Available formats
      ×
Copyright
Corresponding author
Birgit Watzke, Research Group for Mental Health Care Research Department of Medical Psychology, University Medical Center Hamburg-Eppendorf, Martinistraße 52 (Building W26), Hamburg 20246, Germany. Email: watzke@uke.uni-hamburg.de
Footnotes
Hide All

See editorial pp. 83–85, this issue.

Funded by the German Research Foundation (Deutsche Forschungsgemeinschaft, DFG). Grant No. SCHU 1513/1-1 to H.S.

Declaration of interest

None.

Footnotes
References
Hide All
1 Shadish, WR, Matt, GE, Navarro, AM, Phillips, G. The effects of psychological therapies under clinically representative conditions – a meta-analysis. Psychol Bull 2000; 126: 512–29.
2 Luty, SE, Carter, JD, McKenzie, JM, Rae, AM, Frampton, CMA, Mulder, RT, et al. Randomised controlled trial of interpersonal psychotherapy and cognitive–behavioural therapy for depression. Br J Psychiatry 2007; 190: 496502.
3 Lambert, MJ, Ogles, BM. The efficacy and effectiveness of psychotherapy. In Bergin and Garfield's Handbook of Psychotherapy and Behavior Change (ed Lambert, MJ): 139–93. John Wiley, 2003.
4 Tillett, R. Psychotherapy assessment and treatment selection. Br J Psychiatry 1996; 168: 10–5.
5 Paul, GL. Strategy of outcome research in psychotherapy. J Consult Psychol 1967; 31: 109–18.
6 Roth, A, Fonagy, P. What Works for Whom? A Critical Review of Psychotherapy Research. Guilford Press, 1996.
7 Beutler, LE, Harwood, TM. Systematic treatment selection and prescriptive therapy. In A Casebook of Psychotherapy Integration (eds G Stricker, J Gold): 2941. American Psychological Association, 2006.
8 Chambless, DL, Ollendick, TH. Empirically supported psychological interventions: Controversies and evidence. Annu Rev Psychol 2001; 52: 685716.
9 Barghaan, D, Schulz, H, Koch, U, Watzke, B. Versorgungsstrukturen im stationären Setting in Deutschland: Verteilung von Einzel- und Gruppentherapie und deren psychotherapeutischen Ausrichtungen [Structure of inpatient mental health care in Germany: distribution of individual and group therapy and their treatment approaches]. Gruppenpsychother Gr 2009; 45: 83103.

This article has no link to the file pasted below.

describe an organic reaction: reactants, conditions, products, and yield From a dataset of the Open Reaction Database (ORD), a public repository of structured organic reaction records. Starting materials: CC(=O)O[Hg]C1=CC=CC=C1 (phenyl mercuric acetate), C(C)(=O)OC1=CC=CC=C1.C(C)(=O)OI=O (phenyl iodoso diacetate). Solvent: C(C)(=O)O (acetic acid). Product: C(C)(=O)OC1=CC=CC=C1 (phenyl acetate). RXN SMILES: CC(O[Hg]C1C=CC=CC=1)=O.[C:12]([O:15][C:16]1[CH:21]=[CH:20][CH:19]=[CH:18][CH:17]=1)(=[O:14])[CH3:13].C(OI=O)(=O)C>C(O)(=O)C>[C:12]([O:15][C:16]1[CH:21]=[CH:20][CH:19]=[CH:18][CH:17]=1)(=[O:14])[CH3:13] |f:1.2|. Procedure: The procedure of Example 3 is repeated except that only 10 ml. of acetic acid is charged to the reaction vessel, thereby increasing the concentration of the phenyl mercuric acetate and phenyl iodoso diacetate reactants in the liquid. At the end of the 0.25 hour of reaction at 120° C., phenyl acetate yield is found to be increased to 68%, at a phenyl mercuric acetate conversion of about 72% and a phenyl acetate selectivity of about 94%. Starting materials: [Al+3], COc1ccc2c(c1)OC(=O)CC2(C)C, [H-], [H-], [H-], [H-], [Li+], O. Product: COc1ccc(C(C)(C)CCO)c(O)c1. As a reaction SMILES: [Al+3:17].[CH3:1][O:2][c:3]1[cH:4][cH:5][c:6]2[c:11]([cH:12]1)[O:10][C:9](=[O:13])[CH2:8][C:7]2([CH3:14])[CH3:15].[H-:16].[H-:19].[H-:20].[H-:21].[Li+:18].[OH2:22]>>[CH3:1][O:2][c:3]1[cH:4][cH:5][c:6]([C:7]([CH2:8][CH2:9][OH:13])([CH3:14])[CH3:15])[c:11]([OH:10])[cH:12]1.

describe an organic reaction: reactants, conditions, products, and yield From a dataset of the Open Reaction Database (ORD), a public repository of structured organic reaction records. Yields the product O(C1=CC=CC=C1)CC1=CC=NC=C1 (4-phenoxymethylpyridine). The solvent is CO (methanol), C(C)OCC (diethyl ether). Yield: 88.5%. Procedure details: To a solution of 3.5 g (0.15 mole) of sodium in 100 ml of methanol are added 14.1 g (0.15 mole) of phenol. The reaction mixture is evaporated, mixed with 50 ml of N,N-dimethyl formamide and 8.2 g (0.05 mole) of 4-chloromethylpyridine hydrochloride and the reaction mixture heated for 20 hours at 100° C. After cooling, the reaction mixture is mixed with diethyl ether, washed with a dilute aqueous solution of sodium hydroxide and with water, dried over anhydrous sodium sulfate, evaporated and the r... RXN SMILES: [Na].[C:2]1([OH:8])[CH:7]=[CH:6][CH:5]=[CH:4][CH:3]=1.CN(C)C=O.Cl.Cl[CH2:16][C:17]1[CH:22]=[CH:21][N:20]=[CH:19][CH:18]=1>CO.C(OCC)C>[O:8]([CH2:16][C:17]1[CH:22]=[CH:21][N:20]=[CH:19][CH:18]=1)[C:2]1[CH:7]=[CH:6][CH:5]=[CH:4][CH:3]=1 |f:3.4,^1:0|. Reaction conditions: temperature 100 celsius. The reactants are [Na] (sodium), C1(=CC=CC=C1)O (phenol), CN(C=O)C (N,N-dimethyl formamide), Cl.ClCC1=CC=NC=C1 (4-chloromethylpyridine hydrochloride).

10 Emmelkamp, PMG. Behavior therapy with adults. In Bergin and Garfield's Handbook of Psychotherapy and Behavior Change (ed Lambert, MJ): 393446. John Wiley, 2003.
11 Hollon, SD, Beck, AT. Cognitive and cognitive behavioral therapies. In Bergin and Garfield's Handbook of Psychotherapy and Behavior Change (ed Lambert, MJ): 447–92. John Wiley, 2003.
12 Leichsenring, F, Rabung, S, Leibing, E. The efficacy of short-term psychodynamic psychotherapy in specific psychiatric disorders: a meta-analysis. Arch Gen Psychiat 2004; 61: 1208–16.
13 Goldfried, MR, Castonguay, LG. A comparative analysis of the therapeutic focus in cognitive-behavioral and psychodynamic-interpersonal sessions. J Consult Clin Psychol 1997; 65: 740–8.
14 Watzke, B, Rueddel, H, Koch, U, Rudolph, M, Schulz, H. Comparison of therapeutic action, style and content in cognitive-behavioural and psychodynamic group therapy under clinically representative conditions. Clin Psychol Psychother 2008; 15: 404–17.
15 Keller, MB, McCullough, JP, Klein, DN, Arnow, BA, Rush, AJ, Nemeroff, CB, et al. A comparison of nefazadone, the cognitive behavioral-analysis system of psychotherapy, and their combination for the treatment of chronic depression. N Engl J Med 2000; 322: 1462–70.
16 Feixas, G, Botella, L. Psychotherapy Integration: reflections and contributions from a constructivist epistemology. J Psychother Integrat 2004; 14: 192222.
17 Grawe, K. Psychological Therapy. Hogrefe & Huber Publishers, 2002.
18 Harwood, TM, Williams, OB. Identifying treatment relevant assessment: the STS. In Integrative Assessment of Adult Personality (eds Beutler, LE, Groth-Marnat, G): 6581. Guilford Press, 2003.